What Does an Internal Auditor Do?

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Internal auditors are crucial to the integrity of a business or enterprise. They investigate financial and professional records to ensure companies and their employees comply with laws and regulations, monitor risks and evaluate internal controls. They inspect and oversee all financial statements, expense reports, inventory and IT controls to ensure an organization’s compliance with government regulations and guidelines.

Professional growth is promising for anyone considering an accountancy career or the internal auditor career path. The U.S. Bureau of Labor Statistics (BLS) projects that between 2020 and 2030, the internal-auditing profession will grow by 7%.

Internal auditors’ work is integral to a transparent and fair economic system. For those interested in the challenges and rewards of a career as an auditor, the first step is to acquire the skills the role requires. An advanced degree such as a Master of Accountancy (MAcc) offers students a strong foundation in accounting and auditing principles and prepares them for the job market.

What Is an Internal Auditor?

Internal auditors are responsible for identifying and investigating fraud and providing oversight that keeps businesses running smoothly and transparently.

When working for a publicly traded company, an internal auditor reports to audit committees of the company’s board of directors to maintain independence from company management. This structure allows for fair and impartial fraud reporting, regardless of the parties involved.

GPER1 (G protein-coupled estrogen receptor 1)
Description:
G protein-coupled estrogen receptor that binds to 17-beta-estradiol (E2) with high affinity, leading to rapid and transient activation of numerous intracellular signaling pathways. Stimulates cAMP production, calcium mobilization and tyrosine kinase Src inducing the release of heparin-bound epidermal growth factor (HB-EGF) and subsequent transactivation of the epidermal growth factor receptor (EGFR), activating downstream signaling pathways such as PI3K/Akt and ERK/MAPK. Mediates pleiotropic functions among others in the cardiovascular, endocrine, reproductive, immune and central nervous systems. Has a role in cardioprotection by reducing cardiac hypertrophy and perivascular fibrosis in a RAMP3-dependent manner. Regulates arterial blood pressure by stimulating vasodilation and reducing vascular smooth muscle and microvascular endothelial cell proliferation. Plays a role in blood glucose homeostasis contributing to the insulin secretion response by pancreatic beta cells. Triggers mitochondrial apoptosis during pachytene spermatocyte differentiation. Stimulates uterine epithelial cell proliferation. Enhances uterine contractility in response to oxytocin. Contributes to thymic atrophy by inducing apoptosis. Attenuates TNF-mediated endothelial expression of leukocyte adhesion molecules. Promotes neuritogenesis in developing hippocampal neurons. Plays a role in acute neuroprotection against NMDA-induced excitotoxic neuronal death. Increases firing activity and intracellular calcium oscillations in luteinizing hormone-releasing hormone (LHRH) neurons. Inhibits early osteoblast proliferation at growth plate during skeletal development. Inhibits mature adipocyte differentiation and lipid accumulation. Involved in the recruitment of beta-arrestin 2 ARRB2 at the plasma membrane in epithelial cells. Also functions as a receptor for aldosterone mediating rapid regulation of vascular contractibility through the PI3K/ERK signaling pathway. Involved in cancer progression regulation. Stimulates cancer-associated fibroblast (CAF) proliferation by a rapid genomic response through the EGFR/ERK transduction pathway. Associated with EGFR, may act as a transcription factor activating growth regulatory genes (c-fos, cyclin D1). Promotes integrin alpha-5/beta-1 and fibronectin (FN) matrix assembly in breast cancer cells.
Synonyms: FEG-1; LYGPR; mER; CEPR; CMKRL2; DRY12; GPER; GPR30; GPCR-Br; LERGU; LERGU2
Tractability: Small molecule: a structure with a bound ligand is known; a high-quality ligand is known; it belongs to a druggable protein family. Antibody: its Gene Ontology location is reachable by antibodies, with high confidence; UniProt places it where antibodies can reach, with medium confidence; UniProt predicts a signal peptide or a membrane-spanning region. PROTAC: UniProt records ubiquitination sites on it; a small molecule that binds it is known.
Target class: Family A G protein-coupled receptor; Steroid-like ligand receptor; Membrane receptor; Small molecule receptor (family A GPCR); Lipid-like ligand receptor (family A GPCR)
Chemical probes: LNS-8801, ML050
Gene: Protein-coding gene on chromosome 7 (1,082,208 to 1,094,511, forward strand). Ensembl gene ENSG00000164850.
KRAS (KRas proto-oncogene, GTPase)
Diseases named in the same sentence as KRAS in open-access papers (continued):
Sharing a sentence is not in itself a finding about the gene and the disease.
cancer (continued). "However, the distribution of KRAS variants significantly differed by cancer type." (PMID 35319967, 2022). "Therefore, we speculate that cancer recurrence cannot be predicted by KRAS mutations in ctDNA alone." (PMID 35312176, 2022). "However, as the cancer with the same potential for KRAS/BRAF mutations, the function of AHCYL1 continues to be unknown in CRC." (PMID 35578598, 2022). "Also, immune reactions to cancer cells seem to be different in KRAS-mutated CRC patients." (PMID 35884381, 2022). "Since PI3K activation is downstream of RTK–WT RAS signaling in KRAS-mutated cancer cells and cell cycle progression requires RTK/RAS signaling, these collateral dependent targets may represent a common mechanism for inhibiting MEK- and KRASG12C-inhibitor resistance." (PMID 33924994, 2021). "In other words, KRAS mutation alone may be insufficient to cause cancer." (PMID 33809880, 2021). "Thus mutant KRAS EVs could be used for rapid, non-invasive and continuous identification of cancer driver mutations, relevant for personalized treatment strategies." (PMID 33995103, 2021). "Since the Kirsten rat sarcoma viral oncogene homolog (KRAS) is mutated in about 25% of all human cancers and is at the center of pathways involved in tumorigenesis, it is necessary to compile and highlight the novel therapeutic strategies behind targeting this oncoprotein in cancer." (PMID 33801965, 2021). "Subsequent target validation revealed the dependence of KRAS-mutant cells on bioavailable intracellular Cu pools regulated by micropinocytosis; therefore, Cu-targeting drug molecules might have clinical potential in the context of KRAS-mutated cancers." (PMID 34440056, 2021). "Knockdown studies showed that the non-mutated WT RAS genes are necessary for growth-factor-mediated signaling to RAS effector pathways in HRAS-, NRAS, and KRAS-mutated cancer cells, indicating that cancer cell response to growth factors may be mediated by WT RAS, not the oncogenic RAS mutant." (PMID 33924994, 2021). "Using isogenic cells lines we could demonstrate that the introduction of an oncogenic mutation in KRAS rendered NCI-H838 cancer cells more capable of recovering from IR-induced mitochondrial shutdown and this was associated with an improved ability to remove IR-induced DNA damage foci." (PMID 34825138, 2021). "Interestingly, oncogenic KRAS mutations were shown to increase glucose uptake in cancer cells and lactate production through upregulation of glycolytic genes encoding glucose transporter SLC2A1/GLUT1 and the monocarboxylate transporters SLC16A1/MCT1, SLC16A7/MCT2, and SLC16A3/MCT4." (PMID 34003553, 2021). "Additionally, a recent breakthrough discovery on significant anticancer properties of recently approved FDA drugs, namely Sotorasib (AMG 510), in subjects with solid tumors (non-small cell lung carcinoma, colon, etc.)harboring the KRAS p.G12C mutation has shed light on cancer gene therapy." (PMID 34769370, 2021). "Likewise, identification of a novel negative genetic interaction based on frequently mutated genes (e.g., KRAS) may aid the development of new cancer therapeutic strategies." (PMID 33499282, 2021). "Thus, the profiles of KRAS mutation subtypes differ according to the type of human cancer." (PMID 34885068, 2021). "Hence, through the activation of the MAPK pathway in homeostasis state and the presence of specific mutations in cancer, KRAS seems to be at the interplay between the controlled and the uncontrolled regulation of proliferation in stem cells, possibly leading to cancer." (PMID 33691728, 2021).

An internal auditor generally works in an office, whether their own or in the organization or department where they are performing an audit. Auditors usually work full time, with increased work hours during tax season or quarterly audits.

Internal Auditor Job Description

Internal auditors provide objective, independent and impartial reviews of a company’s financial control structure. In some cases, their duties may overlap with those of an accountant or certified public accountant (CPA). However, when working in large companies, internal auditors have very focused responsibilities.

Operations Analysis

What does an internal auditor do? Internal auditors review company procedures and operations to confirm they are correctly implemented to support objectives and goals. Auditors put together reports that summarize findings and make recommendations to ensure future compliance with business regulations and policies.

Internal auditors also determine whether business assets are being adequately used and protected. Assets include tangible items such as computers and printers and intangibles such as an organization’s workforce and knowledge management.

Compliance Review

Internal auditors stay abreast of current regulations and legislation and explain the impact that non-compliance would have. They also report instances of noncompliance to senior managers.

Control Recommendations